WASHINGTON (Reuters) - Major firms which oppose a proposed deal to merge Medco Health Solutions Inc and Express Scripts Inc feared retaliation and declined to publicly discuss the deal, said Senator Herb Kohl, head of the Senate Judiciary Committee’s antitrust panel.
Senator Richard Blumenthal also took aim at the estimated $26 billion deal, saying it was “problematic” and asking the companies if they would be willing to accept major divestments to win approval for the deal.
The proposed transaction, which was announced in July, would combine two of the three U.S. pharmacy benefit managers (PBMs) that are large enough to manage prescription drug benefits for nationwide companies.
Kohl said that, post-merger, Express Scripts and Medco would have 60 percent of the U.S. mail order prescription drug business and 50 percent of the specialty drug market.
“It is notable that no large employer who privately expressed concerns to us wished to testify at today’s hearing, often telling our staff that they feared retaliation from the large PBMs with whom they must do business,” Kohl said.
The chief executives of the two companies, for their part, argued that they were working to push prescription drug prices down while protecting customers by guarding against negative drug interactions.
“We are going to lower prescription drug costs that are far too high,” Express Scripts CEO George Paz said in testimony prepared for the Senate Judiciary Committee’s antitrust panel.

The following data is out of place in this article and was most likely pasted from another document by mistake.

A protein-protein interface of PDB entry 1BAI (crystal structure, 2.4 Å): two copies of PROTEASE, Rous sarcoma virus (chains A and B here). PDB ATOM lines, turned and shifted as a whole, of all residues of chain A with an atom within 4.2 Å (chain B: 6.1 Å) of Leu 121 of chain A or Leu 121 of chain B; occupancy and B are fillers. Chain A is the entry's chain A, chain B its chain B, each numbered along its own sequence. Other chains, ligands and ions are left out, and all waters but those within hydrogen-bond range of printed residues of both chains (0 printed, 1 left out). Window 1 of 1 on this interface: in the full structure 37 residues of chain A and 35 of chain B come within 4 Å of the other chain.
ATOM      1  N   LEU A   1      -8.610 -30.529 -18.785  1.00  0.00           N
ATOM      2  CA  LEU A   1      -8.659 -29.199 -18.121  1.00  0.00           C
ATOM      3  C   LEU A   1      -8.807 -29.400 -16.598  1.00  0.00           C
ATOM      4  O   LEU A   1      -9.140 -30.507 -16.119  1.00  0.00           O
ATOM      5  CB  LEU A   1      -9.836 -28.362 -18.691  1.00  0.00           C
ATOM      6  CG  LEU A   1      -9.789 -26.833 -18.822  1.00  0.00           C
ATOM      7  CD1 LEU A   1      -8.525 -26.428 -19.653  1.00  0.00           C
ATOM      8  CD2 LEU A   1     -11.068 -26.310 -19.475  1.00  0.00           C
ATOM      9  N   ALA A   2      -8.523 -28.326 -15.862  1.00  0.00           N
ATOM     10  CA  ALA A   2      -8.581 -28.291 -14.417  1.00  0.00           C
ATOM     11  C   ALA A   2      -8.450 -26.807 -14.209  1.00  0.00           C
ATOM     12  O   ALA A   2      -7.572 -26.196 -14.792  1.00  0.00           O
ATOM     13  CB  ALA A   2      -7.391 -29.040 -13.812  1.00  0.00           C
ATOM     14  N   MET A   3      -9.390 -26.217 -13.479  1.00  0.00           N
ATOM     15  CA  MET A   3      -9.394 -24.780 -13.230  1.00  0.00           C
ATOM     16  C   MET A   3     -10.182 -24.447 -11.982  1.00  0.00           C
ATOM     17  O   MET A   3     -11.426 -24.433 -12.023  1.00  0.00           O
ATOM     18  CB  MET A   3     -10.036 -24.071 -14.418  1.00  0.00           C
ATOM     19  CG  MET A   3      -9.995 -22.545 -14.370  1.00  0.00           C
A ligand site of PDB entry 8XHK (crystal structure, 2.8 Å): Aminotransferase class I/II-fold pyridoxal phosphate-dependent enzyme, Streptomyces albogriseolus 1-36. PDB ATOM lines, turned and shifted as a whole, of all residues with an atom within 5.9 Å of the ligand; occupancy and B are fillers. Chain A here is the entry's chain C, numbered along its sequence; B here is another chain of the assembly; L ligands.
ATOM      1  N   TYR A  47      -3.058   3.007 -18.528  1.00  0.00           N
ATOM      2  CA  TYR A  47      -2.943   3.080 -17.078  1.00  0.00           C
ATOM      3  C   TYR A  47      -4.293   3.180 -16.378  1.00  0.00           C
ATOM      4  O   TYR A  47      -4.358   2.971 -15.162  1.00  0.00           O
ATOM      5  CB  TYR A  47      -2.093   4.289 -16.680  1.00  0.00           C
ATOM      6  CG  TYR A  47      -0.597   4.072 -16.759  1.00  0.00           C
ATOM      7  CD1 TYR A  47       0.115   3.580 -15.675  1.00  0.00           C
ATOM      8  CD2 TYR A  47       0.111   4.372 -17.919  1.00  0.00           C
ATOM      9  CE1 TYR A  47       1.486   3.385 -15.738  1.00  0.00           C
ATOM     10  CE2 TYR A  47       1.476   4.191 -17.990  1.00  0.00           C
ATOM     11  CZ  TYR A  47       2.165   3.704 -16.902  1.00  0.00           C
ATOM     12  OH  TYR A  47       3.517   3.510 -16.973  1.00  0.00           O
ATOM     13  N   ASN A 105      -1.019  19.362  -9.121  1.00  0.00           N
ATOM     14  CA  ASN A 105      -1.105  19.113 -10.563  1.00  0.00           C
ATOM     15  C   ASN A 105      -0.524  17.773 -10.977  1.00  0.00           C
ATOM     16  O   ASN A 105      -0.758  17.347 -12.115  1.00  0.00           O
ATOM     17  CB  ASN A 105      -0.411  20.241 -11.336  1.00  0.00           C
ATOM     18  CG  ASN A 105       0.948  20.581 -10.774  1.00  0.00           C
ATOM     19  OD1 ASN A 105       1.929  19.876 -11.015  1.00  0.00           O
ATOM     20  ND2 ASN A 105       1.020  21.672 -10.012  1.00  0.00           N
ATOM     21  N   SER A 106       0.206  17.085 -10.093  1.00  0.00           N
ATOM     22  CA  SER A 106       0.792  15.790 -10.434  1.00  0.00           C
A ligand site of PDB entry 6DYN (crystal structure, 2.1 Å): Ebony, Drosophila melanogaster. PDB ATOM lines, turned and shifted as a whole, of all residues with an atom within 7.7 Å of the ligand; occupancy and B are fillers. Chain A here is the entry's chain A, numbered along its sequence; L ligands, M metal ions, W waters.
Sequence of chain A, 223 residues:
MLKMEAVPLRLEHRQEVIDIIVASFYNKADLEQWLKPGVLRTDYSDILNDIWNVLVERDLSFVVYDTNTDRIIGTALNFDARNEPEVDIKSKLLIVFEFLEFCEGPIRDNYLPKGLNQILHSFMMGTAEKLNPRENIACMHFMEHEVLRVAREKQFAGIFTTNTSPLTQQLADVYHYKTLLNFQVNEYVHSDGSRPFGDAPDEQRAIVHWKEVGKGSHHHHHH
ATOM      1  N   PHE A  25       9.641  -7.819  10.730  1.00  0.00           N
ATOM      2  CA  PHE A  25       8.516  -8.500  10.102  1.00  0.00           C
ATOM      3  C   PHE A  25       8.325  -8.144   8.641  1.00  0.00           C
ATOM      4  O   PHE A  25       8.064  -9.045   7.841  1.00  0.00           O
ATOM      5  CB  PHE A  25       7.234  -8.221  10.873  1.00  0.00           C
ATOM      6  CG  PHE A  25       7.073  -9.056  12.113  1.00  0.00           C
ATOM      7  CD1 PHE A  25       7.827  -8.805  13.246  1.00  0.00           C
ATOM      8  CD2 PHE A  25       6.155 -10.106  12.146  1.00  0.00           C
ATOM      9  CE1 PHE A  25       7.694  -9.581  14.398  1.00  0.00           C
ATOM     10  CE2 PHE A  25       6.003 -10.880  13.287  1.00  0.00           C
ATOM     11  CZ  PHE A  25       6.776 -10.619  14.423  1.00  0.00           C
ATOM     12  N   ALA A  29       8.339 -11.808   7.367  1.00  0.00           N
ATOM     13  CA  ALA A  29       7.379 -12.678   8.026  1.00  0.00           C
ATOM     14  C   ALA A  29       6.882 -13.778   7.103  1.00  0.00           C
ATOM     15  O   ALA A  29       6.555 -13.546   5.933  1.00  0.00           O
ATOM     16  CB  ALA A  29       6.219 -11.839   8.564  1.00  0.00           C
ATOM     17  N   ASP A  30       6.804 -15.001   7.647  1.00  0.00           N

Medco CEO David Snow agreed, saying, “We drive drug costs down for our clients and patients in service to our more than 65 million members across America.”
But Blumenthal also questioned whether the deal could get approved by the Federal Trade Commission, saying the companies would be by far the largest PBM if the merger goes through.
“Under the law, it is problematic,” he said. “I‘m interested in knowing what you will do to make this merger more acceptable.”
WHO‘S KILLING COMMUNITY PHARMACIES?
Senators Al Franken and Amy Klobuchar, both of Minnesota, asked about the PBMs’ relationship with community pharmacies.
Community pharmacies, under huge pressure from big box stores which offer low prices, have complained that they compete against the PBMs. However, the community drugstores also service PBM customers at rates set by the PBMs.
“PBMs directly set the reimbursement rates for community pharmacies and for us, it’s take it or leave it,” said Susan Sutter, who owns three Wisconsin pharmacies.
The FTC is assessing the merger to make sure it complies with antitrust law. A group of about two dozen state attorneys general are also looking at it, and could conceivably challenge the deal on their own.
An antitrust subcommittee at the House of Representatives has also held hearings to discuss the deal, although lawmakers have no formal power to stop any transaction.
Reporting by Debra Sherman in Chicago and Diane Bartz in Washington; Editing by Lisa Von Ahn, Matthew Lewis and Richard Chang